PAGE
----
No one can force you to like your co-parent after a divorce, but you need some civility between each other for the sake of your children. Co-parents with a high-conflict relationship struggle to communicate about their children’s needs. Open hostilities and silent tension will upset your children. Your parenting agreement can limit the number of contentious situations that you are placed in. High-conflict co-parents need structure and formal interaction that leaves little room for emotion. A parenting plan can create structure.
Co-parents need to communicate with each other about their children so there is some consistency in their parenting. You cannot expect your child to be your messenger and tell your co-parent everything he or she needs to know. Your problem is that conversations with your co-parent often escalate into arguments. Your parenting agreement can set communication guidelines for:
- When you will contact each other;
- Your means of communication; and
- What you should talk about.
Scheduling a weekly phone call will make your conversation feel more formal and business-like. Keeping your conversation focused on your children and their needs will decrease the chances of an argument. Your agreement can also define what an emergency situation would be that would require one of you to contact the other outside of your scheduled conversations.
The one time you may have to see your co-parent is when you are exchanging the children as part of your parenting time schedule. Unfortunately, these in-person encounters are potential conflict situations. Your best solution is to keep your interaction at a minimum. Your parenting plan can also help by:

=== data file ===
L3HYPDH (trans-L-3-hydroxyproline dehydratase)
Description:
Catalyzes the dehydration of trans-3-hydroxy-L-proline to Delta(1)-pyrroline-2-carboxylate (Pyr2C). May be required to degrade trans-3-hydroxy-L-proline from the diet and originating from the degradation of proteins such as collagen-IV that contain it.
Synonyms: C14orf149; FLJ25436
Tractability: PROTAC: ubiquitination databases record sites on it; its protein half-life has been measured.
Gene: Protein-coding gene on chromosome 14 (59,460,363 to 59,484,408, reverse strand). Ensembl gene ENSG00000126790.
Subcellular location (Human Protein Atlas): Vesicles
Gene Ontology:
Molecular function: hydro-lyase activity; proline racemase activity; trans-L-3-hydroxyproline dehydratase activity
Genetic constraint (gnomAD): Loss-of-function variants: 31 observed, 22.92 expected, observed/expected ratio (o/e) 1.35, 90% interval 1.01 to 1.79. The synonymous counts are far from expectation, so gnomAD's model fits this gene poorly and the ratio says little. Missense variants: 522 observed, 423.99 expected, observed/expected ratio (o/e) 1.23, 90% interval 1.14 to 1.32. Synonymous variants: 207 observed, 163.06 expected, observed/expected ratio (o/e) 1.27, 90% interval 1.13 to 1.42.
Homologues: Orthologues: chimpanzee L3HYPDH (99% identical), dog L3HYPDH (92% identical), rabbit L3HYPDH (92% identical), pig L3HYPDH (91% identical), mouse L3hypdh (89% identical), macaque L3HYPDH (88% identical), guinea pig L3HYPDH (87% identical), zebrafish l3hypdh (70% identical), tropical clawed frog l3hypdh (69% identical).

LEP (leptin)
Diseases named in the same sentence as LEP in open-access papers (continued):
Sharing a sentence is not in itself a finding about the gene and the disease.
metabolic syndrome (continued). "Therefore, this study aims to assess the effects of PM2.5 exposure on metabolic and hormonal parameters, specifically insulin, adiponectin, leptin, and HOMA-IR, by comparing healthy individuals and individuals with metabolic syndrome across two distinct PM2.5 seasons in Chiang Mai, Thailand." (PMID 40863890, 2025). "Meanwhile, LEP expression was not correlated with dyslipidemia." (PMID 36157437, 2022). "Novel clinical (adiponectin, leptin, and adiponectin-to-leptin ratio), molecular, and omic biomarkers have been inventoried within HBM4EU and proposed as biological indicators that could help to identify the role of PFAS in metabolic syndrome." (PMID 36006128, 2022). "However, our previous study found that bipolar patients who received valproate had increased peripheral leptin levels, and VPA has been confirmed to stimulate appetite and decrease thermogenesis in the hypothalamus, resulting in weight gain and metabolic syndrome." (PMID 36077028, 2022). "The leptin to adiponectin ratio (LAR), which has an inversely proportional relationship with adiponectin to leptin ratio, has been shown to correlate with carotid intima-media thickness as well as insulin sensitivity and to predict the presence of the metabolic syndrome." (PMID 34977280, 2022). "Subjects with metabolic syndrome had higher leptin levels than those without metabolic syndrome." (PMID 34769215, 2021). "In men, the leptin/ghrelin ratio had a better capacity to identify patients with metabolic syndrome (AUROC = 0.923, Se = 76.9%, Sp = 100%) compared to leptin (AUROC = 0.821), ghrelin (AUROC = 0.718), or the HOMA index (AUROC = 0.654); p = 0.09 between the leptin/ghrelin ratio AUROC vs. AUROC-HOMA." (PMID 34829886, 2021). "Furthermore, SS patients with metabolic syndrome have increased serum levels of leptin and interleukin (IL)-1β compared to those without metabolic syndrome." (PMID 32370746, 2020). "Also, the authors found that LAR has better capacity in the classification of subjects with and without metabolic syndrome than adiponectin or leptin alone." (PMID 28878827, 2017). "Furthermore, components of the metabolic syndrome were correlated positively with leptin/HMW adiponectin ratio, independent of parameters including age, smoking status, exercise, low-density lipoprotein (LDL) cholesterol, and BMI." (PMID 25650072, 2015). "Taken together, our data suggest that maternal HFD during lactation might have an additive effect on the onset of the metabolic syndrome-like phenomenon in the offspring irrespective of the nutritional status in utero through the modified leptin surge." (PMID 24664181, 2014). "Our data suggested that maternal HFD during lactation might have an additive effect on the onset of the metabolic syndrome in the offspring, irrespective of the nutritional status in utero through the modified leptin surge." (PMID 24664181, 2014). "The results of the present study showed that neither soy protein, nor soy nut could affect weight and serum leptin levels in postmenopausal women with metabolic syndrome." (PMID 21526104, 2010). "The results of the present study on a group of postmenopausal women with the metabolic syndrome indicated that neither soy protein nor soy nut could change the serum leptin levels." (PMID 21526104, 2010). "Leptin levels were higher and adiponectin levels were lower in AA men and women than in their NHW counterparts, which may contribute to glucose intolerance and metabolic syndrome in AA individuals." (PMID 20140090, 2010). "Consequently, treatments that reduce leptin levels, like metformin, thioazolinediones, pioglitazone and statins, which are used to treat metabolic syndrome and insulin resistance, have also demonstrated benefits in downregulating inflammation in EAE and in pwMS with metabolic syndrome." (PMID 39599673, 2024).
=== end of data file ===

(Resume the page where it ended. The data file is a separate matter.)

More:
- Limiting the number of child exchanges; and
- Designating a public place for the exchange.
Some parenting plans involve exchanging the children several times per week to accommodate everyone’s schedules. You may be better served by a schedule that gives each parent one uninterrupted block of parenting time. When you must exchange your children, a public place may quell your temptation to argue with your co-parent.
Contact a Kane County Divorce Lawyer
You can decrease the likelihood of conflict with your co-parent if you create the parenting plan together rather than letting the court decide for you. You are more likely to be satisfied with the plan if you agreed to it instead of having it forced upon you. You may need to modify your parenting plan if you are consistently conflicting with your co-parent. A Batavia, Illinois, divorce attorney at Van Larson Law, P.C., can help you create a parenting plan that works for everyone. Schedule a consultation by calling 630-879-9090.